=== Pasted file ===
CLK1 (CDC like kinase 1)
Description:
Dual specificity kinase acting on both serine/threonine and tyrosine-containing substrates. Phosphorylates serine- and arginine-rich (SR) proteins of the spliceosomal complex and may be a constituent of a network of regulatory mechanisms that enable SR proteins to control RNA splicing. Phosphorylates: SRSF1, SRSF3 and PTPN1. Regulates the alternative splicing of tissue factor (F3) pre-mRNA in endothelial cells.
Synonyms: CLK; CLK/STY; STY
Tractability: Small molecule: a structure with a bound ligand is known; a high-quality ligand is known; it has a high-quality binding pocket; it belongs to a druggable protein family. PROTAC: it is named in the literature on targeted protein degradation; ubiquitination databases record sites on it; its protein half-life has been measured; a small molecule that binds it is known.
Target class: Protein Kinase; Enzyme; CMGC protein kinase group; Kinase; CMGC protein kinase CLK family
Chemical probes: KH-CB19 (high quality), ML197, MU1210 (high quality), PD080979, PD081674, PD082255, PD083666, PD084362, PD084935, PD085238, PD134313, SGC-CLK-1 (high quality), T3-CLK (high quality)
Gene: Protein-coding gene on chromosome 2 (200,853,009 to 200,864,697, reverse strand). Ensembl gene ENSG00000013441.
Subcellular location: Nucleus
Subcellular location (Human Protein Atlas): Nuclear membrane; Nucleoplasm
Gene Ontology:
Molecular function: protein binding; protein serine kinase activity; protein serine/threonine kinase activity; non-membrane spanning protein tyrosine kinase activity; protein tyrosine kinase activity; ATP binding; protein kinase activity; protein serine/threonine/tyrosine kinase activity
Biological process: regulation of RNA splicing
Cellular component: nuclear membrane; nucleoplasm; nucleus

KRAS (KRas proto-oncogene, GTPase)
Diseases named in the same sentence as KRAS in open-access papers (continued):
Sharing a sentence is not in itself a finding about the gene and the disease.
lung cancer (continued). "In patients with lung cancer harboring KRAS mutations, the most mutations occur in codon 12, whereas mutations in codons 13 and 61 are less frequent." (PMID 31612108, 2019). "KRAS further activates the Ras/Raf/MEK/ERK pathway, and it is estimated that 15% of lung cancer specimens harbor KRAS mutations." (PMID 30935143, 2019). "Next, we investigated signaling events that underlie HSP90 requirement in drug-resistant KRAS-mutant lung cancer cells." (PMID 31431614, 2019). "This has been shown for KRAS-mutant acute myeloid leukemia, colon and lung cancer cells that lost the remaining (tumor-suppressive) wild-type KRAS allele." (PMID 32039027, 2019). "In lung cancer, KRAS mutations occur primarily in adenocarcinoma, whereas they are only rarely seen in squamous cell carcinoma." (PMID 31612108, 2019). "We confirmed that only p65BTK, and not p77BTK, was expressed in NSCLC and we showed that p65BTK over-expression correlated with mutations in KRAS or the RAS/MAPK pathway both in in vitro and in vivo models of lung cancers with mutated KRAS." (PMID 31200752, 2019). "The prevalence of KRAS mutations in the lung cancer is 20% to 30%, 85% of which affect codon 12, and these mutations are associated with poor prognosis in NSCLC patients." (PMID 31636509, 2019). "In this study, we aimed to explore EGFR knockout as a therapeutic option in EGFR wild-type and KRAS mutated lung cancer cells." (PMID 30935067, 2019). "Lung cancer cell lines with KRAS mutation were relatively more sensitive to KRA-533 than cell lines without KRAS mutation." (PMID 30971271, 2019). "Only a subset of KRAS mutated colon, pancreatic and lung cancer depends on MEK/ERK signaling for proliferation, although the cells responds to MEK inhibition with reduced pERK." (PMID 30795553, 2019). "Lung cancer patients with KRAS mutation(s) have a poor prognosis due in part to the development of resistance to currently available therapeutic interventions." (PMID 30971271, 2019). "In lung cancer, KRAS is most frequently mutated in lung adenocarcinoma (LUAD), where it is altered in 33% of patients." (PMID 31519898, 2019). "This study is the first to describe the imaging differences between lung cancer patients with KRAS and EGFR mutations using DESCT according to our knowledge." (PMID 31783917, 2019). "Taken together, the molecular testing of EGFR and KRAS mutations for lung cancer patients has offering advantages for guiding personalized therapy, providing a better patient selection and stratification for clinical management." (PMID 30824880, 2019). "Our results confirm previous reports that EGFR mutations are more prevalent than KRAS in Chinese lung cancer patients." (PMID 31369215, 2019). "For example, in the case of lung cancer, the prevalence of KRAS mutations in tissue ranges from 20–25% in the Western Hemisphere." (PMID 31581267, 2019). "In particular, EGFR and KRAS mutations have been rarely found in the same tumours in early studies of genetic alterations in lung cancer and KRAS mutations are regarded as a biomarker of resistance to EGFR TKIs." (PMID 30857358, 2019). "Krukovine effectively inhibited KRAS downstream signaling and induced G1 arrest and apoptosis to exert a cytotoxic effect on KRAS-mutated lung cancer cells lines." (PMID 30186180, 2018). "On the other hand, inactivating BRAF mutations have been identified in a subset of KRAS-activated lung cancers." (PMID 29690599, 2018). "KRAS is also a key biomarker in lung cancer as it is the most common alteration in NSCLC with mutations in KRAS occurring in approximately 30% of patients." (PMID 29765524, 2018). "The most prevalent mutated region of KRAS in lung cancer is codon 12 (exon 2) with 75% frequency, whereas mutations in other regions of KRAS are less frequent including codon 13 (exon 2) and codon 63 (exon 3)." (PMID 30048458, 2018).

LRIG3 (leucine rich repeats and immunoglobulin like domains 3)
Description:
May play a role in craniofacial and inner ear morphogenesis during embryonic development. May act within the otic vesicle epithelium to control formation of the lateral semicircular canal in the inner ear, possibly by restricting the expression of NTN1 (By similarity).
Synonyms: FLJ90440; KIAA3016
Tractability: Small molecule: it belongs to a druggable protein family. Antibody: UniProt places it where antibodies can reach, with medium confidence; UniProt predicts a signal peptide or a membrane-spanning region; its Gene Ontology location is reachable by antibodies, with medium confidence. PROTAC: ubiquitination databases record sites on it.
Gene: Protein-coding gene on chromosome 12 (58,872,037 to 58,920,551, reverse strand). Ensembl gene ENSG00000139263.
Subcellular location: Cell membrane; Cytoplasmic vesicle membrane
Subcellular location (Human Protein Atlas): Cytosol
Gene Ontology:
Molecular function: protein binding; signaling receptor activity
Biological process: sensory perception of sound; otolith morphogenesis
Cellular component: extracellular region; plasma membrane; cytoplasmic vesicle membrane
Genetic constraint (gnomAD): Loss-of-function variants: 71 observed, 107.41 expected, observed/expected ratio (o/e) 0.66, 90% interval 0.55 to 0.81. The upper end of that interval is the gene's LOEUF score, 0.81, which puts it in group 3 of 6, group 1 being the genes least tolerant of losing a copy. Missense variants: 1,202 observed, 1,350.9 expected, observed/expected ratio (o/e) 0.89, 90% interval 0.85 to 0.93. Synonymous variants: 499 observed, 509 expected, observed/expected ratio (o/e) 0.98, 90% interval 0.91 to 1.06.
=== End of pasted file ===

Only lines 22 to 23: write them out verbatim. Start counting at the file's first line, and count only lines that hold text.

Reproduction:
Synonyms: FLJ90440; KIAA3016
Tractability: Small molecule: it belongs to a druggable protein family. Antibody: UniProt places it where antibodies can reach, with medium confidence; UniProt predicts a signal peptide or a membrane-spanning region; its Gene Ontology location is reachable by antibodies, with medium confidence. PROTAC: ubiquitination databases record sites on it.